acumen

noun
acu·​men | \ ˈa-kyü-mən How to pronounce acumen (audio) , ə-ˈkyü-mən How to pronounce acumen (audio) \

Definition of acumen

: keenness and depth of perception, discernment, or discrimination especially in practical matters

Choose the Right Synonym for acumen

discernment, discrimination, perception, penetration, insight, acumen mean a power to see what is not evident to the average mind. discernment stresses accuracy (as in reading character or motives or appreciating art). the discernment to know true friends discrimination stresses the power to distinguish and select what is true or appropriate or excellent. the discrimination that develops through listening to a lot of great music perception implies quick and often sympathetic discernment (as of shades of feeling). a novelist of keen perception into human motives penetration implies a searching mind that goes beyond what is obvious or superficial. lacks the penetration to see the scorn beneath their friendly smiles insight suggests depth of discernment coupled with understanding sympathy. a documentary providing insight into the plight of the homeless acumen implies characteristic penetration combined with keen practical judgment. a director of reliable box-office acumen

How did acumen evolve?

A keen mind and a sharp wit can pierce the soul as easily as a needle passes through cloth. Remember the analogy between a jabbing needle and piercing perception, and you will readily recall the history of acumen. Our English word retains the spelling and figurative meaning of its direct Latin ancestor, a term that literally means "sharp point." Latin acūmen traces to the verb acuere, which means "to sharpen" and is related to acus, the Latin word for "needle." In its earliest English uses, acumen referred specifically to a sharpness of wit. In modern English, it conveys the sense that someone is perceptive enough to grasp a situation quickly and clever enough to apply that ability.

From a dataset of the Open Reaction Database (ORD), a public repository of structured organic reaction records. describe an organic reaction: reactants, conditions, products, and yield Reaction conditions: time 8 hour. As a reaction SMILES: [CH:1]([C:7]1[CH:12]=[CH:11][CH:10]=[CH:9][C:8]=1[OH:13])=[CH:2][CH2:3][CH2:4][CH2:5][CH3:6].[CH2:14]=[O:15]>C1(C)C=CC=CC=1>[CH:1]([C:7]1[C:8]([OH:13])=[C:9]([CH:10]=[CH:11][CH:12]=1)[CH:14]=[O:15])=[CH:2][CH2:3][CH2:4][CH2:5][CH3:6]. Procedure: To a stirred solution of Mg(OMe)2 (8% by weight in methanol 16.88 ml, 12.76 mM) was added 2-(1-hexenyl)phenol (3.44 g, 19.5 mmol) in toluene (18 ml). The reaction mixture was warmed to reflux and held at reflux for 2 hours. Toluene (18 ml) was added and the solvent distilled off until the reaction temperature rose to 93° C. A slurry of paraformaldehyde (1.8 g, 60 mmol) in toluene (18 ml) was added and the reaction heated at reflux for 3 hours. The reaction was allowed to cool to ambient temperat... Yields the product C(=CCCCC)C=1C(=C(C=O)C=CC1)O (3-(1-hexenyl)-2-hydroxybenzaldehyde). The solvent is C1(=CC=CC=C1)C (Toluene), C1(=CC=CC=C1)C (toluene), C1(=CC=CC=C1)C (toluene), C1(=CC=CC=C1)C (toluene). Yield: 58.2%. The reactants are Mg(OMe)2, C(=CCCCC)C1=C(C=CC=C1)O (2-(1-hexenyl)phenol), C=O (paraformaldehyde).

Examples of acumen in a Sentence

And perhaps this is just part of Washington's transition into the new economy: the triumph of national brands over local loyalty, of business acumen over upper Northwest idealism. — Franklin Foer, New Republic, 7 Feb. 2000 … the historical acumen, the steady shrewdness, and the uncommon common sense with which the old maestro watches the American procession of similar problems faced by dissimilar egos. — Alistair Cooke, New Yorker, 9 Feb. 1987 Here was a man of extraordinary sensitivity, political acumen, spiritual power, and sexual wildness; a free spirit if ever there was one. — Alice Walker, Living by the Word, 1986 Her political acumen won her the election. a lack of business acumen
Recent Examples on the Web With his incredible tactical acumen, Robin Hood surveys the field and begins to make a plan. Richard Malena, Popular Mechanics, 21 July 2022 There's little arguing with Pitt's business acumen and none to his devotion to winemaking. Peter Mikelbank, PEOPLE.com, 27 June 2022 The cause is dear to the award-winner, who is closely associated with business acumen. Essence, 18 Mar. 2022 Along with his scoring acumen, Lovan has ramped up his defensive pressure this season for a UAB team leading the league in steals and opponent field goal percentage. Evan Dudley, al, 16 Feb. 2022 Society still typically considers running a business to be a patriarchal thing, so when a woman exhibits traits associated with business acumen, they can be viewed to be aggressive and unnerving. Sohil Goorha, Forbes, 21 Sep. 2021 Ahmed scoured Harvard’s student body for potential cofounders, looking for people with technological acumen. BostonGlobe.com, 8 Sep. 2021 Porter and a lot of young guys like him come in the league with no defensive acumen. Matt Eppers, USA TODAY, 14 Apr. 2021 With their combination of technical and sales acumen and their proximity to the buyer, presales is poised and ready to spearhead the transformation of the buyer experience. Matt Darrow, Forbes, 2 June 2022 See More

These example sentences are selected automatically from various online news sources to reflect current usage of the word 'acumen.' Views expressed in the examples do not represent the opinion of Merriam-Webster or its editors. Send us feedback.

First Known Use of acumen

circa 1579, in the meaning defined above

History and Etymology for acumen

borrowed from Latin acūmen "sharp point, stinger, acuteness of mind," from acū-, stem of acuere "to sharpen" + -men, resultative noun suffix — more at acute

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The first known use of acumen was circa 1579

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Dictionary Entries Near acumen

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acumen

acuminate

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Last Updated

9 Aug 2022

Cite this Entry

“Acumen.” Merriam-Webster.com Dictionary, Merriam-Webster, https://www.merriam-webster.com/dictionary/acumen. Accessed 14 Aug. 2022.

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